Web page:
Foodie Friday, and while I apologize for the link bait title, the topic this week is heat. More specifically, high heat and why it terrifies some people. If you’re going to be a serious cook at all, you must learn to harness the power of high heat. My cooktop puts out more BTU‘s than does my furnace, and I had to relearn to cook on it. Having done so, I can tell you that using the blazing hot setting is a revelation. Turns out it has business implications too!
Ever had something fried that’s just greasy and awful? Of course you have. That probably happened because the cook dunked it in oil that was not hot enough and the food just soaked up the oil instead of getting a crust. You need high heat – well, the PROPER high heat – when you’re frying (if it’s too hot for the oil you’re using, you get a fireball right out of Apocalypse Now but that’s another story).
It’s that way in business too. Some projects need to be nurtured along, using the medium heat setting, just as most foods do better when you use medium to medium-high heat. In the kitchen and in the office, the lower the heat, the more control you have over the process. Lower heat tends to cook food more evenly – all parts of the item are even in temperature at consistent, even rates.
That’s how most projects get done too. But I love using high heat at times in business and while cooking. The reality is that there are only a few specific tasks or foods that ever require hellish levels of intense heat. They end to be the real high-end stuff: pan-seared steaks like T-bone and New York strip or brilliant, temperamental clients. You want to flash-fry certain sides like zucchini or stir fries. You need to blast through great ideas and test them via intense high heat to see if they can stand up. One caution: you have to worry about burning down the house or the office if you don’t pay attention and leave a high intensity effort unattended.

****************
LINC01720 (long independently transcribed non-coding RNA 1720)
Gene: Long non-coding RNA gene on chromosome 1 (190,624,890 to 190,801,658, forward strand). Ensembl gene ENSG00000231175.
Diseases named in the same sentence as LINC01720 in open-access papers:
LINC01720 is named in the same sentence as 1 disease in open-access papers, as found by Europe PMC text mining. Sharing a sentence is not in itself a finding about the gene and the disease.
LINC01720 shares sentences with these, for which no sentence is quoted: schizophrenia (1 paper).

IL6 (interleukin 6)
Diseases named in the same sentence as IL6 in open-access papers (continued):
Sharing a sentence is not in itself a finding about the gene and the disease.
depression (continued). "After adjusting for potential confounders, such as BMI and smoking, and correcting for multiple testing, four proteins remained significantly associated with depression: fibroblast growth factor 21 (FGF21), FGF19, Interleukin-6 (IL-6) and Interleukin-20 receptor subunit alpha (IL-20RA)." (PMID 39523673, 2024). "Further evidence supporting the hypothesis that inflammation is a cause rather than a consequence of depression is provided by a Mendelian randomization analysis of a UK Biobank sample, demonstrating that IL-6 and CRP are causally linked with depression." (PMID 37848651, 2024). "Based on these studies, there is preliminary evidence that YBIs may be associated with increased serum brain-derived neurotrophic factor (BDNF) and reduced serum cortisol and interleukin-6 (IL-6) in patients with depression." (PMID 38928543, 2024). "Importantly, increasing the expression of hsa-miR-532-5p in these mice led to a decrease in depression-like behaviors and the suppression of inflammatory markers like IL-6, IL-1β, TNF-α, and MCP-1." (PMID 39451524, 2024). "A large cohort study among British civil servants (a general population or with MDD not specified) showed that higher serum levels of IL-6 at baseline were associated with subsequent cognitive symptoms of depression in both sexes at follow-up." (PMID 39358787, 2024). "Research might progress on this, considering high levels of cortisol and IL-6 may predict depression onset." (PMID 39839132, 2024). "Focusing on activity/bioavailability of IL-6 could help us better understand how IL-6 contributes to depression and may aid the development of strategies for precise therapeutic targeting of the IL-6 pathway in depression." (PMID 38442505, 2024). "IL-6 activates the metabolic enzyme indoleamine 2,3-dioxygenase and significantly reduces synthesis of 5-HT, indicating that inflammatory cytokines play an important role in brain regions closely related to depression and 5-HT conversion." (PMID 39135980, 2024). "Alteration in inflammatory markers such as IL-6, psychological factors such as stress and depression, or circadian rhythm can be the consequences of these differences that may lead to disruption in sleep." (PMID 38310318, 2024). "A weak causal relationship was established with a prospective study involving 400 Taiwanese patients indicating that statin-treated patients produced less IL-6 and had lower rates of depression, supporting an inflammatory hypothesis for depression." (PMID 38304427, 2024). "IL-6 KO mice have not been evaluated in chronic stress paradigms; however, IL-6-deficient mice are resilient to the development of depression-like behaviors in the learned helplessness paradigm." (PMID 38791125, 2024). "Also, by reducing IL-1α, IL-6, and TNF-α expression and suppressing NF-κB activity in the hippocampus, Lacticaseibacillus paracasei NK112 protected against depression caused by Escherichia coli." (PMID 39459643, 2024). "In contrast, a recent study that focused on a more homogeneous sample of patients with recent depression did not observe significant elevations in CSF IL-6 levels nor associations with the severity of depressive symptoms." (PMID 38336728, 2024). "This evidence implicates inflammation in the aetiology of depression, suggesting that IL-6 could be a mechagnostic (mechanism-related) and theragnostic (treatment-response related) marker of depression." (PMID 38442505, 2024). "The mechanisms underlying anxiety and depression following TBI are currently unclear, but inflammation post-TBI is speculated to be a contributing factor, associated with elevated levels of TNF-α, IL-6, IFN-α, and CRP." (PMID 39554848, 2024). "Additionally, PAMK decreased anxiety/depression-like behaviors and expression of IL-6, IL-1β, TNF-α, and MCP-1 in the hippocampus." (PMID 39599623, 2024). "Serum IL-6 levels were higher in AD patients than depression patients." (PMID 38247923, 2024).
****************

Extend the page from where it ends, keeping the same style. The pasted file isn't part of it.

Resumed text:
Be judicious about using it. You wouldn’t fry an egg this way. Cooked over high heat the egg becomes crunchy at the edge while too runny in the center, and a chicken breast (putting aside those that are pounded or butterflied and can be cooked in 2 minutes) tossed into a scorching hot pan seizes up and has a stringy texture. Some clients or consumers or partners react badly to intense heat as well and it’s something you need to asses before you ruin the relationship just as you might scorch a sugary marinade in a too-hot pan. Speaking of pans, you must have the right tools – pans that can hold up and a team that can hold up too, but once you know how to use it, it’s intoxicating.
Me? I prefer it hot. I like that I have to pay a lot of attention. I can stand the heat. Can you?